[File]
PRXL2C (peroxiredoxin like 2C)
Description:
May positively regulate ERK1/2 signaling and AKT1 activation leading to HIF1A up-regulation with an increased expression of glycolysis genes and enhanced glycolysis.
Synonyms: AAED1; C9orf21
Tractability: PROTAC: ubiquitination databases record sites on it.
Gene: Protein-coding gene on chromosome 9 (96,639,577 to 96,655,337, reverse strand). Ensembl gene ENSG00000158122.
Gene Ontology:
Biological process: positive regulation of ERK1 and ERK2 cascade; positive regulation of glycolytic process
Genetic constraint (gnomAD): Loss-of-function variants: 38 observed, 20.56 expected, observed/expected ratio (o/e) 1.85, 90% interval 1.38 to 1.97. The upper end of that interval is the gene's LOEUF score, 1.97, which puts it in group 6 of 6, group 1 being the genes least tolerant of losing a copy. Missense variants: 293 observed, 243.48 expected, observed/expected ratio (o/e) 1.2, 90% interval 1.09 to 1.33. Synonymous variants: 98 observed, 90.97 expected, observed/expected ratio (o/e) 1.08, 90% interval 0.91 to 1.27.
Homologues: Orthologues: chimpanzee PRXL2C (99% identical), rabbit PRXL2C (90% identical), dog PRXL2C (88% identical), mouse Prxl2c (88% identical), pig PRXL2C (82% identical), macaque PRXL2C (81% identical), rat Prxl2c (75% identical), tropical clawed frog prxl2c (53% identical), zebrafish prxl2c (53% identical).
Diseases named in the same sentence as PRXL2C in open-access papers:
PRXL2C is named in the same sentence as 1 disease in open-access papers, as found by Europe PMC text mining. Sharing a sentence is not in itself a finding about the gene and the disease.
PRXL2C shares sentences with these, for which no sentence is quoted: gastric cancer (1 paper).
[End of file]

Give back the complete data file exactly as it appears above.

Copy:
PRXL2C (peroxiredoxin like 2C)
Description:
May positively regulate ERK1/2 signaling and AKT1 activation leading to HIF1A up-regulation with an increased expression of glycolysis genes and enhanced glycolysis.
Synonyms: AAED1; C9orf21
Tractability: PROTAC: ubiquitination databases record sites on it.
Gene: Protein-coding gene on chromosome 9 (96,639,577 to 96,655,337, reverse strand). Ensembl gene ENSG00000158122.
Gene Ontology:
Biological process: positive regulation of ERK1 and ERK2 cascade; positive regulation of glycolytic process
Genetic constraint (gnomAD): Loss-of-function variants: 38 observed, 20.56 expected, observed/expected ratio (o/e) 1.85, 90% interval 1.38 to 1.97. The upper end of that interval is the gene's LOEUF score, 1.97, which puts it in group 6 of 6, group 1 being the genes least tolerant of losing a copy. Missense variants: 293 observed, 243.48 expected, observed/expected ratio (o/e) 1.2, 90% interval 1.09 to 1.33. Synonymous variants: 98 observed, 90.97 expected, observed/expected ratio (o/e) 1.08, 90% interval 0.91 to 1.27.
Homologues: Orthologues: chimpanzee PRXL2C (99% identical), rabbit PRXL2C (90% identical), dog PRXL2C (88% identical), mouse Prxl2c (88% identical), pig PRXL2C (82% identical), macaque PRXL2C (81% identical), rat Prxl2c (75% identical), tropical clawed frog prxl2c (53% identical), zebrafish prxl2c (53% identical).
Diseases named in the same sentence as PRXL2C in open-access papers:
PRXL2C is named in the same sentence as 1 disease in open-access papers, as found by Europe PMC text mining. Sharing a sentence is not in itself a finding about the gene and the disease.
PRXL2C shares sentences with these, for which no sentence is quoted: gastric cancer (1 paper).